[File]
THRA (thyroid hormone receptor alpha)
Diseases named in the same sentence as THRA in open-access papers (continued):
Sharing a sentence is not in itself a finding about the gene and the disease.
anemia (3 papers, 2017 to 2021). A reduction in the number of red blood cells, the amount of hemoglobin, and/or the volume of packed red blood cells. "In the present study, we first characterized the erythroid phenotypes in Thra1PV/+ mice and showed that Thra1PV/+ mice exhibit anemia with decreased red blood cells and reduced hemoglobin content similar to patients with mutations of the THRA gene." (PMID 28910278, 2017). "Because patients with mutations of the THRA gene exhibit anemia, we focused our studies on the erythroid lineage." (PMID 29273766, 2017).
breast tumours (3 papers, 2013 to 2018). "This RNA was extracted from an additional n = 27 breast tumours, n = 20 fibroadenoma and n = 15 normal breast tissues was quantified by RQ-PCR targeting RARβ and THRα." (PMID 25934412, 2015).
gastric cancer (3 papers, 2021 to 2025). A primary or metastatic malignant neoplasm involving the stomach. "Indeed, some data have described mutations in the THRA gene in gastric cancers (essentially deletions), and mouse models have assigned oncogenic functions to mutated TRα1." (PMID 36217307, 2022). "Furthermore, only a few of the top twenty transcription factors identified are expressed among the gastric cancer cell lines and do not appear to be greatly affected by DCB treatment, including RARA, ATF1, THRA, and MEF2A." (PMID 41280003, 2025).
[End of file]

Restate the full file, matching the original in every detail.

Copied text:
THRA (thyroid hormone receptor alpha)
Diseases named in the same sentence as THRA in open-access papers (continued):
Sharing a sentence is not in itself a finding about the gene and the disease.
anemia (3 papers, 2017 to 2021). A reduction in the number of red blood cells, the amount of hemoglobin, and/or the volume of packed red blood cells. "In the present study, we first characterized the erythroid phenotypes in Thra1PV/+ mice and showed that Thra1PV/+ mice exhibit anemia with decreased red blood cells and reduced hemoglobin content similar to patients with mutations of the THRA gene." (PMID 28910278, 2017). "Because patients with mutations of the THRA gene exhibit anemia, we focused our studies on the erythroid lineage." (PMID 29273766, 2017).
breast tumours (3 papers, 2013 to 2018). "This RNA was extracted from an additional n = 27 breast tumours, n = 20 fibroadenoma and n = 15 normal breast tissues was quantified by RQ-PCR targeting RARβ and THRα." (PMID 25934412, 2015).
gastric cancer (3 papers, 2021 to 2025). A primary or metastatic malignant neoplasm involving the stomach. "Indeed, some data have described mutations in the THRA gene in gastric cancers (essentially deletions), and mouse models have assigned oncogenic functions to mutated TRα1." (PMID 36217307, 2022). "Furthermore, only a few of the top twenty transcription factors identified are expressed among the gastric cancer cell lines and do not appear to be greatly affected by DCB treatment, including RARA, ATF1, THRA, and MEF2A." (PMID 41280003, 2025).